‘Understanding our part’
Liberty High School had its 97th commencement exercise at a nearly packed Stabler Arena June 5, as a festive, sometimes raucous crowd cheered and blared an occasion noise horn. According to officials, 631 students earned their high school diplomas.
“The students did a good job,” said Dr. Jack Silva, assistant superintendent for education and chief academic officer. “They are a strong group of kids.”
The commencement ceremony was unique in that the administration and students paid honor to their classmates who had been killed in action during the Vietnam War which 50 years ago was still raging. Portraits of these men with their names were projected on screens in the front of the arena. Where a portrait wasn’t available, the school seal represented the man.
The women wore maroon robes and mortar boards and the men were in black. Many of the graduates sported academic honors sashes and festooned with medals and awards attesting to their achievements.
Bethlehem Area School District officials, school officials and teachers were in academic robes, the various colors of their collars and accouterments telling of their academic pedigree.
The orchestra, under director Kevin Long, entertained the near capacity crowd. The 92-member orchestra included a several students wearing their graduation robes. A high balcony supported trumpeters who provided musical flourishes, adding to the pageantry of the event.
Bethlehem Area School District Superintendent Dr. Joseph Roy, Assistant Superintendent Dr. Jack Silva, and Board of Directors President Michael Faccinetto were among the leaders of the procession opening the graduation ceremonies.
The Liberty Scholar, Raj Kundo, the graduate with the highest grade point average (GPA), also was in a place of honor in the processional. Kundu had been selected a semi-finalist in the PSAT/National Merit Program which means that he was in the top 16,000 or the 1.5 million students. Kundu said he plans to attend Duke University and study biology. His grade point average was 5.09.
In an interview, Kundu mentioned one his teachers, Mr. Dusty Little, his advanced placement and honors chemistry teacher, as particularly meaningful to him.
“He put a lot of effort into his class,” said Kundu. “It showed.”
Ricardo Gonzalez and Giovanna La Spisa sang “The Star-Spangled Banner.” Jenna Kozul offered a bagpipe solo or “Amazing Grace” in memory of those students who passed away last year.
Liberty HS Principal Harrison Bailey III introduced Joseph J. Evert and Trevor Harris, both of whom have been accepted as midshipmen at the U.S. Naval Academy.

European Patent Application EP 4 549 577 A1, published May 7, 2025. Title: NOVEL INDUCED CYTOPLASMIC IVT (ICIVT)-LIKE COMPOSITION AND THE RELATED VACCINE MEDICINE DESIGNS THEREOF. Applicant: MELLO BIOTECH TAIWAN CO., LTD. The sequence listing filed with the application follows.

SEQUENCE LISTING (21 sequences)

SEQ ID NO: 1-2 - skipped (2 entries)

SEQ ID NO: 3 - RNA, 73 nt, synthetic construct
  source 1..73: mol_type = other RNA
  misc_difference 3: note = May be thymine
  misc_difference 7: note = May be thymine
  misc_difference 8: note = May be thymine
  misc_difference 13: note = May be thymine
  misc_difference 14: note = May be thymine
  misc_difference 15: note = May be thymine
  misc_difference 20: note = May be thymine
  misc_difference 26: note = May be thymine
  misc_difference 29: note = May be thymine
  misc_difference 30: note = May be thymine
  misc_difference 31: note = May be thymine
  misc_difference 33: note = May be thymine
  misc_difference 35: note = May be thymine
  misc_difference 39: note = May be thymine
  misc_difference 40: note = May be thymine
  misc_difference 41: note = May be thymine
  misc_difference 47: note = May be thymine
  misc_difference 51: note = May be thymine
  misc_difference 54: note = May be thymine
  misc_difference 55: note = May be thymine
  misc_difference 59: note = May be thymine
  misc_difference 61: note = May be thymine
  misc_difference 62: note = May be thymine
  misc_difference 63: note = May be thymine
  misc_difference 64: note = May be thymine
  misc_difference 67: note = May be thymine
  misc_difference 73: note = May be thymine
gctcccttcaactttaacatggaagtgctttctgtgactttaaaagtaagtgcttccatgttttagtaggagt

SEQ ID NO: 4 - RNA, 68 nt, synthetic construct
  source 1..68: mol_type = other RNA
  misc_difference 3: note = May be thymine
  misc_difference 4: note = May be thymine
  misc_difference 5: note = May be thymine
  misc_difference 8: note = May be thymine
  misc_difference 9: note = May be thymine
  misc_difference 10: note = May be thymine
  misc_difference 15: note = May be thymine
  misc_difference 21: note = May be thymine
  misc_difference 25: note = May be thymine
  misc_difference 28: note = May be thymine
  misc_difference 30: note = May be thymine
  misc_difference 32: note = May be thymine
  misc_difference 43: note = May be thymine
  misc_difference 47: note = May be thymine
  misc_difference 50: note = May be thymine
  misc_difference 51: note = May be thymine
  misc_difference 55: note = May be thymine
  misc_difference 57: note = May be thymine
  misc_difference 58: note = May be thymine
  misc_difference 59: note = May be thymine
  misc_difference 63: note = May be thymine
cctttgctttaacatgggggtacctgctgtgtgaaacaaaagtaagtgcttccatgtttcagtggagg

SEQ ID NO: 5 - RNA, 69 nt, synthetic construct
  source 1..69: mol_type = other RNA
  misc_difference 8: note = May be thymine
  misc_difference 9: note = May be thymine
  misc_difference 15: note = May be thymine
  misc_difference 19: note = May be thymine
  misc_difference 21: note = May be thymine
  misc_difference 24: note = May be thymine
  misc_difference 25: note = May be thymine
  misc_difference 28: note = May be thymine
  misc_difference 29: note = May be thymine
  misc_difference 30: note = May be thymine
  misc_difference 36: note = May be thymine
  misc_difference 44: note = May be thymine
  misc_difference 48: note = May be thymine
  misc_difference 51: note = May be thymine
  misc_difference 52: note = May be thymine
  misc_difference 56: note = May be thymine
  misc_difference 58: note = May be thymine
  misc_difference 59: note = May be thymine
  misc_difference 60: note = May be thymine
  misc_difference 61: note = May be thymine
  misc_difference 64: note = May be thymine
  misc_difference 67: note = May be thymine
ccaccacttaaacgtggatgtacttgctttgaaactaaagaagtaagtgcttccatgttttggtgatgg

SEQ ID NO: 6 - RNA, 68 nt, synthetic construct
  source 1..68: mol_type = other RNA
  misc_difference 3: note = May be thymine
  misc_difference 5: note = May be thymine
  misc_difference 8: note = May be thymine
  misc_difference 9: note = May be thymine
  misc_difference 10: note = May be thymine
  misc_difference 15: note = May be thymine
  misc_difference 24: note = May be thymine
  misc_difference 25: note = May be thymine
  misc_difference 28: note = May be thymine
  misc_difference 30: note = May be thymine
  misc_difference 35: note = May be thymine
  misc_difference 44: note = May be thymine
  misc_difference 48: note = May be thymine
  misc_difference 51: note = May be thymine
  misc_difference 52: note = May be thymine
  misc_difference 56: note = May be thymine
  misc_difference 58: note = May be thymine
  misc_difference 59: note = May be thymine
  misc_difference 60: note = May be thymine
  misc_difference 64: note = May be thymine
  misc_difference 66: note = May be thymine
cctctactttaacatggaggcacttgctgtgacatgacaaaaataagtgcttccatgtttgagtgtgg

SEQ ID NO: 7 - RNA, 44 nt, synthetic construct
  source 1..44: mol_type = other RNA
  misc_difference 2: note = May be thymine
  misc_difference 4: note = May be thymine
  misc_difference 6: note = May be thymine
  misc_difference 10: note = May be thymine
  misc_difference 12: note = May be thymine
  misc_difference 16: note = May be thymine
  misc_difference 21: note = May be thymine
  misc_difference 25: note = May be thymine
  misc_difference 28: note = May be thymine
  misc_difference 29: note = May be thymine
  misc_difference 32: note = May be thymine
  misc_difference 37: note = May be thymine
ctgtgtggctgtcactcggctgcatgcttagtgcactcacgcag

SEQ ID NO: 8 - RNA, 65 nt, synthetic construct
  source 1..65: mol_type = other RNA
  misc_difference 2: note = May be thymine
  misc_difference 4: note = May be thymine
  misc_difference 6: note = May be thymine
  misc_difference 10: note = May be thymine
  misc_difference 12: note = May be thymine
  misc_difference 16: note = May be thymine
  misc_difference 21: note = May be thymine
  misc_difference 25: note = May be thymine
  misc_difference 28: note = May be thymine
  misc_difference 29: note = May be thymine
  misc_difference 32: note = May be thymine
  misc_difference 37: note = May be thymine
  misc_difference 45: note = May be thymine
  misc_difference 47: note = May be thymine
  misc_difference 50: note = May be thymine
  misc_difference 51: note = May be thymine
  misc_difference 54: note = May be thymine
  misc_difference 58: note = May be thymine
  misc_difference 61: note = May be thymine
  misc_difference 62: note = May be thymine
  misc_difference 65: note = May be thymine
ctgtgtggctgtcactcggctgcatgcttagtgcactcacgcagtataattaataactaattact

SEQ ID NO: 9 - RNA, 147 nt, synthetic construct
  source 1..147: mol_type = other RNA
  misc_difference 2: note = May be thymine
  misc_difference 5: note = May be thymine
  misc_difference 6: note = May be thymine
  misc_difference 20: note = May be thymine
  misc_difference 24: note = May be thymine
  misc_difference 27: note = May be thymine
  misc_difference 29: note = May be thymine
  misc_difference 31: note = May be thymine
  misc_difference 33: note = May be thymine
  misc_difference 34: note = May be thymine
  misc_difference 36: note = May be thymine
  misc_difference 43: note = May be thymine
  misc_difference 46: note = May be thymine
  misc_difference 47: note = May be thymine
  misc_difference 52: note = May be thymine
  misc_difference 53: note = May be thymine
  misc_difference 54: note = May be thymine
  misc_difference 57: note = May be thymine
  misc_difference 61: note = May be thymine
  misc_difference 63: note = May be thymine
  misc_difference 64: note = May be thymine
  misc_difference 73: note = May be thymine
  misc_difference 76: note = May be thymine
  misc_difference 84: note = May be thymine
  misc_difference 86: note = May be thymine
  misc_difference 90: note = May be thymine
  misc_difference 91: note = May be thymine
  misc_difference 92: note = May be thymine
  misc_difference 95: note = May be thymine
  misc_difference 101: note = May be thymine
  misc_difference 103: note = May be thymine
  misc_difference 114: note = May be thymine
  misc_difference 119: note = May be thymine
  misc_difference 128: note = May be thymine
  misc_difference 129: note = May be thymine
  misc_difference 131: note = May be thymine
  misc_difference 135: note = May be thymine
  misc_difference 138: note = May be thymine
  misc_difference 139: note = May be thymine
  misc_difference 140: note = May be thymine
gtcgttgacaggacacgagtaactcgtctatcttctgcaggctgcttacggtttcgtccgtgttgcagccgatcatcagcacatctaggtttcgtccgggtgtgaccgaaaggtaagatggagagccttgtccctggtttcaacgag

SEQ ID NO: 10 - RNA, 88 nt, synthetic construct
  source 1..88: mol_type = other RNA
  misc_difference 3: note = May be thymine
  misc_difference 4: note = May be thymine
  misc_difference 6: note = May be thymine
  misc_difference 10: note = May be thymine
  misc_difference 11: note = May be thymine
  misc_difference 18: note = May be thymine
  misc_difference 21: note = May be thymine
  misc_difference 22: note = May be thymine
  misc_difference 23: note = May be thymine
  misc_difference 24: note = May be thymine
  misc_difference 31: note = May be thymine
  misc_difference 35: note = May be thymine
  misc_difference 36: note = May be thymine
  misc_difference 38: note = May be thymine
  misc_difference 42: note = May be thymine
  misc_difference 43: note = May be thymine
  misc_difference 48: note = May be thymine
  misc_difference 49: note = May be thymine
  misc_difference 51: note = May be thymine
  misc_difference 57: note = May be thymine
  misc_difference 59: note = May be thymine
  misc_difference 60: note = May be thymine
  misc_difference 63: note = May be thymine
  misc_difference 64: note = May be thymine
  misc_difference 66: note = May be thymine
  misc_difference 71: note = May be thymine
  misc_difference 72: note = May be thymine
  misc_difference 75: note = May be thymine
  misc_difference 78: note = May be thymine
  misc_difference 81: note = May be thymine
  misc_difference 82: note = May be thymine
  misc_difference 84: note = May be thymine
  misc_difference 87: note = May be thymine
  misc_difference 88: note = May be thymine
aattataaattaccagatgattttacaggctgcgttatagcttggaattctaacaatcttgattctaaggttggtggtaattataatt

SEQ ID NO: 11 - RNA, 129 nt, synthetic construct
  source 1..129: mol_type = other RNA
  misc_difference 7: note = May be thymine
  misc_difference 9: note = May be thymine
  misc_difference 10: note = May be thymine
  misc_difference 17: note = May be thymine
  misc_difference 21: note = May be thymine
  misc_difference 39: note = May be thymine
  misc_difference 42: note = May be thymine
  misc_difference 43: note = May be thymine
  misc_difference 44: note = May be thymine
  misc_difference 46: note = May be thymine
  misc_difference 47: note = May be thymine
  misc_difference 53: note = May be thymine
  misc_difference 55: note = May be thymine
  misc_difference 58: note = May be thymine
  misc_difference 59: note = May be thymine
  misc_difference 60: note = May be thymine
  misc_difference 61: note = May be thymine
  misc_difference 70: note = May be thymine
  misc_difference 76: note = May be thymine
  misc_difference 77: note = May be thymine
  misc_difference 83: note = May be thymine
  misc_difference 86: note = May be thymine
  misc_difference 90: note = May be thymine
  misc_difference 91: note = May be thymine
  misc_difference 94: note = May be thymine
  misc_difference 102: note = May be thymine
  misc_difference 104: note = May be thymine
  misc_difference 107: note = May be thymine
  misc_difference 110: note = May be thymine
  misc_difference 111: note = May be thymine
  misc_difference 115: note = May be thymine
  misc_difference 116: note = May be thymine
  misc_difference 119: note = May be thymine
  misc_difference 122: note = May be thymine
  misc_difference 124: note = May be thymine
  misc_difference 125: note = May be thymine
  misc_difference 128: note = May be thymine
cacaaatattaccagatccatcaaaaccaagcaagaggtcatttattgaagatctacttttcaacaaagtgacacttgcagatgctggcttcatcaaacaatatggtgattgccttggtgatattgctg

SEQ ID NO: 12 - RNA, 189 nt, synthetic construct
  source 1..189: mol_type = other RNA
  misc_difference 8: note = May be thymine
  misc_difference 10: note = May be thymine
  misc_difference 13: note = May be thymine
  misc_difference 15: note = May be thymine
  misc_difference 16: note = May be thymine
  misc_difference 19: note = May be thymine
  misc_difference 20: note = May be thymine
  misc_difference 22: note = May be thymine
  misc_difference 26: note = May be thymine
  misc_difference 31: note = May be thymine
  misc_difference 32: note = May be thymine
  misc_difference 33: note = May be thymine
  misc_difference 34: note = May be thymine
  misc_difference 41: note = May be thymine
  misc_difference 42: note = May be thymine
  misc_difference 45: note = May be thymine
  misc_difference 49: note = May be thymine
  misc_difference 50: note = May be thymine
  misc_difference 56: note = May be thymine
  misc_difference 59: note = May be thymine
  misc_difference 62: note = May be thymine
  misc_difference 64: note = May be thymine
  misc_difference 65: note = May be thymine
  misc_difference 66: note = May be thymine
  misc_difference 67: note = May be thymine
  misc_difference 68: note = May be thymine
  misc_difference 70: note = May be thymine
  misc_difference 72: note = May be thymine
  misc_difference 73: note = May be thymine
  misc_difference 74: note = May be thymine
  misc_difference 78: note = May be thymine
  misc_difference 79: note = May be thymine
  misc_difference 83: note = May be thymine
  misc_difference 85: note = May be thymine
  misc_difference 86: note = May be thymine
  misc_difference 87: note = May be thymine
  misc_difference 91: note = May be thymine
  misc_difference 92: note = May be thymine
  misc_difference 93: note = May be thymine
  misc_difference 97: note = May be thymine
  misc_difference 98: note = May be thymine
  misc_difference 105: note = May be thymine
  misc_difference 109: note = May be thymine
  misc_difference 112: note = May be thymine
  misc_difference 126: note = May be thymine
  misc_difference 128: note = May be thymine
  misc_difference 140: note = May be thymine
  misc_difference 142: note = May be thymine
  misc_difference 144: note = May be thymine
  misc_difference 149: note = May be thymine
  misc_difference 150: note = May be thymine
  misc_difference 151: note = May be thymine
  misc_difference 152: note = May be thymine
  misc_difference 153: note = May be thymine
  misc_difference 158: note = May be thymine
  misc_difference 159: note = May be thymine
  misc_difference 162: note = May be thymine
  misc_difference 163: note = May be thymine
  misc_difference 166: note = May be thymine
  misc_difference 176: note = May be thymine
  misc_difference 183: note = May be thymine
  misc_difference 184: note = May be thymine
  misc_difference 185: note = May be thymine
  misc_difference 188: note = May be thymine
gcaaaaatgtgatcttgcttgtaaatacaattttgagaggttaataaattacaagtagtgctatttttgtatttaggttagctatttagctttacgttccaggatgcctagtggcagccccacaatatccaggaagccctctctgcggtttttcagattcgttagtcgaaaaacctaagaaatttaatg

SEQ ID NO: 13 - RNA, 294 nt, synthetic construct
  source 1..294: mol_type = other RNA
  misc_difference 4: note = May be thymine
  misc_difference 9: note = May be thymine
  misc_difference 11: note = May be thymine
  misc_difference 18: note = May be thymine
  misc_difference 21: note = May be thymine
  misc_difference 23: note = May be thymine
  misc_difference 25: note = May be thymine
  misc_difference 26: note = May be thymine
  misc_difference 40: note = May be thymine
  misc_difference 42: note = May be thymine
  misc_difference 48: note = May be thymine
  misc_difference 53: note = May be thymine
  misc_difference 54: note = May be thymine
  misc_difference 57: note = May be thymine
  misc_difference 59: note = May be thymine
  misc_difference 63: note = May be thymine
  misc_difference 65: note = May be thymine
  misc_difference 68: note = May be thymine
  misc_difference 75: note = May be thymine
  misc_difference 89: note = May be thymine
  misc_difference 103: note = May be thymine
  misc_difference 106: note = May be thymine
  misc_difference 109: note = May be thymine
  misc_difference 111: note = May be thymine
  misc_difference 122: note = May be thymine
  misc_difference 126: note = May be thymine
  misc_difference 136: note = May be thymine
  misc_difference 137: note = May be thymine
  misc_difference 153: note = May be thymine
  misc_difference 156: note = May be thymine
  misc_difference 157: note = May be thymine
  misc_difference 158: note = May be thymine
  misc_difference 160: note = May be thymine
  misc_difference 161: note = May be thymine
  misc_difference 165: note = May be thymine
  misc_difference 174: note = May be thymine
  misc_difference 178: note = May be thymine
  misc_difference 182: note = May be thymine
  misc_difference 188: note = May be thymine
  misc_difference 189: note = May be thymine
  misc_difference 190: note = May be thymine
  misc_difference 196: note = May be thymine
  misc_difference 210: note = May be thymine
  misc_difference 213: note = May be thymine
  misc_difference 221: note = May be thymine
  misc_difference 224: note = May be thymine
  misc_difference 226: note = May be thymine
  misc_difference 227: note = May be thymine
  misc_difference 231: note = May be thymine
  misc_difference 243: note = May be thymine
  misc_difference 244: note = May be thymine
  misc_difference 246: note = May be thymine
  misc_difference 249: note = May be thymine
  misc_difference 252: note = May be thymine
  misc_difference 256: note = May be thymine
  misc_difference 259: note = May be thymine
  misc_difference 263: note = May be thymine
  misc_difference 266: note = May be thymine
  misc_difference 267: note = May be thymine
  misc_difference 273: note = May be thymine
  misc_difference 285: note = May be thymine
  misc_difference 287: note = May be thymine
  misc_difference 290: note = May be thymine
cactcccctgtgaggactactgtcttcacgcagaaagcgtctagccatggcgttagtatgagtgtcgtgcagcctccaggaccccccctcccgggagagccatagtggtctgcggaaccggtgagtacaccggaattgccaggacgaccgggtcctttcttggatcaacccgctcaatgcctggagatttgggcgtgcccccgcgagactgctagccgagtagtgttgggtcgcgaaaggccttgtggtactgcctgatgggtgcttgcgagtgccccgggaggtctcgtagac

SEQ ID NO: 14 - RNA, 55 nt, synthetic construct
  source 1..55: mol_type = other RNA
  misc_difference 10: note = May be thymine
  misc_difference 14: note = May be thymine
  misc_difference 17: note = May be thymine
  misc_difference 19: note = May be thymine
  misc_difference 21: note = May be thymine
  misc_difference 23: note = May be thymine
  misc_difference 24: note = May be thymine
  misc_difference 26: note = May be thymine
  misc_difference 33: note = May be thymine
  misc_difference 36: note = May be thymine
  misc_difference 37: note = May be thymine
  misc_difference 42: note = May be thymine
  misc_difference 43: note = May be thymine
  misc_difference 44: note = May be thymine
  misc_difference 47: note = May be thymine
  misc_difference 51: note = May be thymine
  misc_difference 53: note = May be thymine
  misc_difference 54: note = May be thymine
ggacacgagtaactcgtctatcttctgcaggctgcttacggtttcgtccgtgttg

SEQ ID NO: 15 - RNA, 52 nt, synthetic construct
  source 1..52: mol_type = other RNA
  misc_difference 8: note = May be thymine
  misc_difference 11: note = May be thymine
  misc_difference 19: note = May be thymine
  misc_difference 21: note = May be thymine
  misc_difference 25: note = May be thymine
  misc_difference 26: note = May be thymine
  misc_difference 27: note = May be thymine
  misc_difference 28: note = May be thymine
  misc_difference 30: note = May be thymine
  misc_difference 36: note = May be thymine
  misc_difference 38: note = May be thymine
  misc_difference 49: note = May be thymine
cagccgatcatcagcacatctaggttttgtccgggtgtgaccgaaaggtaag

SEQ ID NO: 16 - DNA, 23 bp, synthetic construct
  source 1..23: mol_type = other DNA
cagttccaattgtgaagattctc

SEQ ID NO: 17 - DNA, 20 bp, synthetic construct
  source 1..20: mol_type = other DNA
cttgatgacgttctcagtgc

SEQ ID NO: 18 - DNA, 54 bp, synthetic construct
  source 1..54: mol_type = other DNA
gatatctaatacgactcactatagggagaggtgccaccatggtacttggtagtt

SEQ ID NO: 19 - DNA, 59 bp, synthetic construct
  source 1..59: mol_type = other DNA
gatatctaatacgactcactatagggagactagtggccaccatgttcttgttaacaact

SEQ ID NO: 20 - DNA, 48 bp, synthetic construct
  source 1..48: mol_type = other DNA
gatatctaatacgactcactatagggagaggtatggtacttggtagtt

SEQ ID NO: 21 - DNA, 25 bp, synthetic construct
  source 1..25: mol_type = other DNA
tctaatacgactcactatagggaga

“This is an incredible class,” said Principal Bailey. “They are intelligent, hard-working seniors.”
Salutatorian Julia Zheng (GPA 5.02) was a featured speaker with a message for her class. The former violinist in the LHS orchestra offered an answer to the question posed by the theme of the commencement ceremony, provided by Civil War poet Walt Whitman where he asks what is the meaning of life?
“That life goes on; and we may contribute a verse…”—Walt Whitman.
“Contributing to story of the world is about understanding the world, understanding our part in the world…,” said Zheng. “If we help one person understand what they are capable of, understand how much people care about them, understand how powerful an agent for change they can be, we’ll have realized that we’ve changed the world, and we have contributed a verse!”
Associate Director of Admissions, Alyson Remsing announce the “Moravian Scholar” scholarship award recipient, Dennis Rosado.
Alicia Cruz recognized the students with the highest number of hours of community service: Elizbeth Lee (652.5), Richard Oliver (527.5), and Matteo Guadalupe Montero (465.75).
Assistant Principal Antonio Traca recognized the students with perfect attendance: Isaac Beaton, Keenaan Elias, Erica Hummel, Miranda Nguyen, and Amarilis Rodriquez.
Continuing the evening’s theme introduced by Salutatorian Zheng, Board of Education President Michael Faccinetto offered, “Your verse, your contribution and legacy will only be meaningful if you are passionate about what you are doing.”
But, Faccinetto went on to remind the Class of 2019 that they have already been making contributions and leaving legacies.
“You raised $140,000 in the MiniTHON and completed 5,000 hours of community service.” He said the class had raised over $7,000 for the American Cancer Society in the Relay for Life.
After the presentation of the diplomas and farewell comments by Class President Mitchell Murtha Jr and the traditional turning of mortarboard tassels from the right to left side signaling status as a graduate, the rebels in the throng of exuberant students—ignoring the rules not to throw caps in the air—tossed their caps!